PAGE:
- Tenet Health shareholders are being asked to approve a proposal requiring the hospital operator to lay out its policies regarding emergency abortions, and to clarify its statement that it will follow “faith-based commitments.”
- Venture capital firm Rhia Ventures, on behalf of the Marguerite Casey Foundation, sent a letter to shareholders Monday urging them to vote for an item at the upcoming annual shareholders meeting that requests more information on Tenet’s practices.
- The company’s board of directors has recommended voting against the item, stating that a company-wide policy is “not appropriate or applicable” beyond the requirement to follow state and federal laws.
After the Supreme Court overturned the constitutional right to abortion last year, providers were left scrambling to interpret new state laws banning or restricting the procedure. As more laws and legal opinions have emerged, the legality of the procedure remains murky for many of those in practice.
The shareholder letter argues that Tenet, which operates in 19 states that restrict abortion, faces legal, financial and reputational risks if it does not provide more transparency regarding abortions for medical emergencies.
The letter argues that Tenet’s statement in opposition to the proposal “is insufficient because there are numerous unresolved issues such as Tenet Health’s operation in Texas hospitals and Catholic hospitals, how Tenet instructs its physicians to balance the life and safety of the mother and unborn fetus, and how Tenet defines a medical emergency.”
After Roe v. Wade was overturned, the HHS issued guidance to providers, reminding them they are legally required to provide emergency care to patients, which could include an abortion. The guidance hinged on the Emergency Medical Treatment and Active Labor Act, or EMTALA, which requires hospitals to stabilize patients and transfer them if necessary.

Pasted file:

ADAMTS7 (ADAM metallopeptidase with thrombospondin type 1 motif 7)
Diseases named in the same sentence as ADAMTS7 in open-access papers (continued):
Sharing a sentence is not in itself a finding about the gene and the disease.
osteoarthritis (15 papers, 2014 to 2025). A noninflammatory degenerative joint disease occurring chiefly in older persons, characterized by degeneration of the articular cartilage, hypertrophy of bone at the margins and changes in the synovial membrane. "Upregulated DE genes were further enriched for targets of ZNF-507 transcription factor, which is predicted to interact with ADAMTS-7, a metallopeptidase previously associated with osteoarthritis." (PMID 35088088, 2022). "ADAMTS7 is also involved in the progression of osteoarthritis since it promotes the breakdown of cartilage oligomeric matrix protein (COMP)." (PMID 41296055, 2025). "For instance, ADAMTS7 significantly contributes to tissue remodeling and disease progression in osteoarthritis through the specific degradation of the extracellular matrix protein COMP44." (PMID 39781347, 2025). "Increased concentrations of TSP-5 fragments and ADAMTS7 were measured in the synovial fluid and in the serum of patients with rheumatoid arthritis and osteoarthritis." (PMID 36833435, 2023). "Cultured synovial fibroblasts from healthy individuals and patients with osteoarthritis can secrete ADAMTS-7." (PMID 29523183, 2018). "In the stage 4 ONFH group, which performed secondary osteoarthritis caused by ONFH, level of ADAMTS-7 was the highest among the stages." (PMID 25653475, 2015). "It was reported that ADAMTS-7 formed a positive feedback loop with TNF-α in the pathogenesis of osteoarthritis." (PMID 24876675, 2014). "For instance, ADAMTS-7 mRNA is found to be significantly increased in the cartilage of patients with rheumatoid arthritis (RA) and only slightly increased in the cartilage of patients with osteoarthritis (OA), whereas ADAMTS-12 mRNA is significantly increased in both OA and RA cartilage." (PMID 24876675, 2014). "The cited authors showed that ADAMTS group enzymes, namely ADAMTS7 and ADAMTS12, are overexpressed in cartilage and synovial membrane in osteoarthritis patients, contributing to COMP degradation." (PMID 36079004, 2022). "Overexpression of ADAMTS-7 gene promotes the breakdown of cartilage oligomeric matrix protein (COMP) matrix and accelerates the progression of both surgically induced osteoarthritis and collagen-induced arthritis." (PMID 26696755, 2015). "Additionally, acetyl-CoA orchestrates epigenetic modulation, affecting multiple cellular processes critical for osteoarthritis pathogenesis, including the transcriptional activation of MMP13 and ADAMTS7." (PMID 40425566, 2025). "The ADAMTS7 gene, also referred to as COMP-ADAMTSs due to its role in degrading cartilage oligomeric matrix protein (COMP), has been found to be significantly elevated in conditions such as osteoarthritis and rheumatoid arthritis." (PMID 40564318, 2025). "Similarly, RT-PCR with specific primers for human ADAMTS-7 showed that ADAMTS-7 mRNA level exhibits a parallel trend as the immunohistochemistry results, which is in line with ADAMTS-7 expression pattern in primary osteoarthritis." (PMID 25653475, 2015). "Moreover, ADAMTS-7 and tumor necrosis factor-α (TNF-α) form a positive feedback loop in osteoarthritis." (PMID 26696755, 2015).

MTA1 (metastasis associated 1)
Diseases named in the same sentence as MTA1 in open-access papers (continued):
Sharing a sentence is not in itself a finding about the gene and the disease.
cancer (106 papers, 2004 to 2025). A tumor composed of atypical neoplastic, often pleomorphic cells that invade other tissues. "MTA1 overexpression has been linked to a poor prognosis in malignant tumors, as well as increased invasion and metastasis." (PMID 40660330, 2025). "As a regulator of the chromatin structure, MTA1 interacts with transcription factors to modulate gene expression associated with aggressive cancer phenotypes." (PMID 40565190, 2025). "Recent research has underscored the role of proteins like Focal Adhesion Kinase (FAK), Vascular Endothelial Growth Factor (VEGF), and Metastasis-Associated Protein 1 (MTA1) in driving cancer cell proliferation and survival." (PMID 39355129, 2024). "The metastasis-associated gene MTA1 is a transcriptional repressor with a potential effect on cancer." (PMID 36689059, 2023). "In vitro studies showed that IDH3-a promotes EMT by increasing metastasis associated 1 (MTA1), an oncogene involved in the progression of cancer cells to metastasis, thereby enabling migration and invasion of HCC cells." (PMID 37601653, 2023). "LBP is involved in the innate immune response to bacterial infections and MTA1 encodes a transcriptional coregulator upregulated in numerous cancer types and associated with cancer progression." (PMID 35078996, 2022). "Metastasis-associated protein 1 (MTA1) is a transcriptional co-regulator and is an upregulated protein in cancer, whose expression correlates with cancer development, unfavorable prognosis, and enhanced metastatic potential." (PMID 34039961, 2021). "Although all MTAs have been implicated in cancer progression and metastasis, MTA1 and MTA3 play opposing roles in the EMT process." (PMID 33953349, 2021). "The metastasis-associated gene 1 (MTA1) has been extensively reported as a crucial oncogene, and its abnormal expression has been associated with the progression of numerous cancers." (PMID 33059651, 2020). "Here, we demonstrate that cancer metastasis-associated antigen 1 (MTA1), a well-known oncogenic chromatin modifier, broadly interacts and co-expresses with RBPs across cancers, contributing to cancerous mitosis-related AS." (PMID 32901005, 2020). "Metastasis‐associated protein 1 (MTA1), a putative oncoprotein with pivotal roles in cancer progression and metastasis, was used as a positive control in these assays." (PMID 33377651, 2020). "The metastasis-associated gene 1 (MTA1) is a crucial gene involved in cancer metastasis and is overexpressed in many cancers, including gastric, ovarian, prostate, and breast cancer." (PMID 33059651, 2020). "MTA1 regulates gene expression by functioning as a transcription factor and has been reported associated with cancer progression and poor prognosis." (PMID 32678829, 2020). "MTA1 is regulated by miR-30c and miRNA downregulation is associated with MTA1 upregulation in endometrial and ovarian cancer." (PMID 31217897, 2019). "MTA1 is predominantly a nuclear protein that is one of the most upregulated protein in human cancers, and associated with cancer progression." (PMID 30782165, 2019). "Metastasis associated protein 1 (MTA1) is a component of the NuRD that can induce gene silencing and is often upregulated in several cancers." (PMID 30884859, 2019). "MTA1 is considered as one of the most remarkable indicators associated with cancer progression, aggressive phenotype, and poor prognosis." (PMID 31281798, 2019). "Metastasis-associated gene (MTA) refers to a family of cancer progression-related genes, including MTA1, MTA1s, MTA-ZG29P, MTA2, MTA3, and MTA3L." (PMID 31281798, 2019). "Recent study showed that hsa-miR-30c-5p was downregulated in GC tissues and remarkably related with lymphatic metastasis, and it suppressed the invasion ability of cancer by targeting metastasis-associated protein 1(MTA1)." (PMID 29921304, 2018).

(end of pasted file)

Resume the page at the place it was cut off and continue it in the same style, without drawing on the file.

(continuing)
A Texas judge, however, soon after ruled that EMTALA did not preempt state law, and barred the guidance from being enforced in Texas.
“It is insufficient and potentially misleading for Tenet to publicly state that it follows EMTALA, when the HHS interpretation of EMTALA has been judicially rejected in Texas,” the letter states.
Tenet also operates many Catholic hospitals, which are required to follow directives that do not allow abortion, with few exceptions. This also conflicts with EMTALA guidance.
In its statement in opposition to the proposal, Tenet said it will both abide by EMTALA and that its facilities will develop policies consistent with “faith-based commitments.”
Catholic hospitals are required to follow Ethical and Religious Directives for Catholic Health Care Services, which say abortion is not permitted with some “complex carve-outs” regarding emergency abortion, according to the letter.
The letter argues it is “impossible for Tenet to follow both EMTALA as well as the Catholic ERDs when it comes to emergency abortion. The Company should clarify which standards it requires Catholic hospitals to follow.”